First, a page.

Helping Your International Recruit to Adjust to Their New Country
Your job doesn’t end once you’ve recruited someone from a different country. You also need to make sure that you retain that employee.
In fact, employee retention is a major concern for all employers—those who are hiring locally and those who go in for international recruitment. If your company has a high turnover, you’ll be wasting a lot of time and money hiring and training new people, only to have them leave in a short period of time. Every employer wants to avoid this situation, which is why they have certain procedures in place for employee retention.
If you’re recruiting internationally, you might have to do a little more to make sure that your employees stay with your company. Fortunately, most people who switch countries in order to find jobs know that they’ll have to go through a period of adjustment. So they come prepared. But there are definitely things you can do to make their transition easier.
Moving to a new country is going to be expensive. You have to spend on airfare and at least a few nights in a hotel. You might need to pay a broker to help you find an apartment. You’ll have to get furniture, bedding, curtains etc. for the new apartment. If you’re moving somewhere where the weather is different from your home country, you’ll have to buy a new wardrobe. So even if you’re getting paid more in your new job than your old one, all these expenses will cut into your pay.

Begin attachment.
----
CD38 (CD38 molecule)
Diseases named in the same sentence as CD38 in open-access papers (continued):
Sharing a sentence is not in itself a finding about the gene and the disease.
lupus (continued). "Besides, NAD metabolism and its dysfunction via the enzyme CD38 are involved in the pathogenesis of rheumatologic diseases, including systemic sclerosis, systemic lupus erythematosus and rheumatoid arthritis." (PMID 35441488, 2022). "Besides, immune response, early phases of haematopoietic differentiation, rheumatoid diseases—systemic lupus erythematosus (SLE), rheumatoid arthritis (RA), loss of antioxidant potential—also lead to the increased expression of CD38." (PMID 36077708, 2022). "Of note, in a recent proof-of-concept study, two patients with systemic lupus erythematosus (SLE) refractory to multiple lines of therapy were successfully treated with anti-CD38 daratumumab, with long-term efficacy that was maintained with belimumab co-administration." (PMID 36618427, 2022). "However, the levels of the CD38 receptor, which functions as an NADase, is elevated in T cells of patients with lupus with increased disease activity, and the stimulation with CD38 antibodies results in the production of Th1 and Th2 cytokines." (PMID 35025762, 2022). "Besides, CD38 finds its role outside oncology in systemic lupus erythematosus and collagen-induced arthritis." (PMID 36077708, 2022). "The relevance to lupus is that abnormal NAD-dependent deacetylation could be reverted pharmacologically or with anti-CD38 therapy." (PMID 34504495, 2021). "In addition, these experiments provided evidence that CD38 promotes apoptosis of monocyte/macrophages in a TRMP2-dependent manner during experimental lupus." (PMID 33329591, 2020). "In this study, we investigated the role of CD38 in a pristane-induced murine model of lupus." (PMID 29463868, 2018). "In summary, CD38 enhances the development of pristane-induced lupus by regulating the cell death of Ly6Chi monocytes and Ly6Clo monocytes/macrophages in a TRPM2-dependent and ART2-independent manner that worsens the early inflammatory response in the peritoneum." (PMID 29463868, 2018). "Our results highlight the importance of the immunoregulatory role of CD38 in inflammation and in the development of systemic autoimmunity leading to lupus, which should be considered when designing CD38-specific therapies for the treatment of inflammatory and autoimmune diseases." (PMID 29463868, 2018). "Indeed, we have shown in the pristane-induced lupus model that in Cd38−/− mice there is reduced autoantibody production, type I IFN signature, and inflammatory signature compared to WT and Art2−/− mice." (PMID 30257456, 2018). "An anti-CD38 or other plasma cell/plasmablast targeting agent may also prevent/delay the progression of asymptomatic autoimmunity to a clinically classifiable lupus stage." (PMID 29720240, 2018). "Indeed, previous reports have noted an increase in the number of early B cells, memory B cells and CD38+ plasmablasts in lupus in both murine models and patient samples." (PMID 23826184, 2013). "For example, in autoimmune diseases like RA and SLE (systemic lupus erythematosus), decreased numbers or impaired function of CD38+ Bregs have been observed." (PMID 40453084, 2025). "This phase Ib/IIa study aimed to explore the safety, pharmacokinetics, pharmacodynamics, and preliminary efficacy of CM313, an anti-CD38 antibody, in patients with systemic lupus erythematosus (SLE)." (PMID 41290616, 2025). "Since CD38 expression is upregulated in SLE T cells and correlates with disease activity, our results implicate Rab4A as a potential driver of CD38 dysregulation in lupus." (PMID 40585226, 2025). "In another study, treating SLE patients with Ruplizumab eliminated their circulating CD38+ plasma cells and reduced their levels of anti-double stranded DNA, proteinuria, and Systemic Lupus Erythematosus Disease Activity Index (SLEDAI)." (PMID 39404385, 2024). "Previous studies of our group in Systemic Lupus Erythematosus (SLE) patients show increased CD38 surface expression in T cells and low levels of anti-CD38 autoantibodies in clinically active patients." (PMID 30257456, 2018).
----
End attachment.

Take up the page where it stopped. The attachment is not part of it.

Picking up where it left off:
It helps if the company you’re working for considers all these relocation expenses and gives you an allowance to cover them. Some companies might even make arrangements for the employee to stay in a company-owned apartment, so as to defray some of the moving costs.
Most people don’t know that much about what kind of paperwork is needed for a visa. It helps if the company sponsoring them arranges for a lawyer to help them out. This way, the new hire can just provide whatever is needed from them and go for the interview. The visa application is simplified by the lawyer who keeps track of all the paperwork needed.
High schoolers who transfer from one school to another have students assigned to them at the new school; the job of these “mentors” is to make sure that the new students learn their way around easily. Similarly, you can assign a mentor to any international new hire.
It helps if the person doing the mentoring used to be a new hire themselves. That way, they’ll know what the new person needs help with. But even if you don’t have someone like that, find someone in your team who is gregarious, likes to talk to new people and is culturally sensitive.
The first few weeks or months when a new hire arrives from a foreign country are going to be full of little cultural misunderstandings. But eventually, everyone adjusts to the slang in the new country, the way in which people dress and the things which are considered polite and impolite. Still, it helps to have someone helping them along the way.
Make Them Feel Welcomed
The main thing you need to do, as a company, is to make your new hires feel welcome. They should feel valued within your company.
And sometimes, it’s the little things that matter more than the big ones. You might give your international hires a large relocation allowance. But they might feel more welcome when they receive a “welcome” mug with the company logo.
So do what you can to welcome your international recruits and make sure that other people in your company do the same.
The Network Editorial Team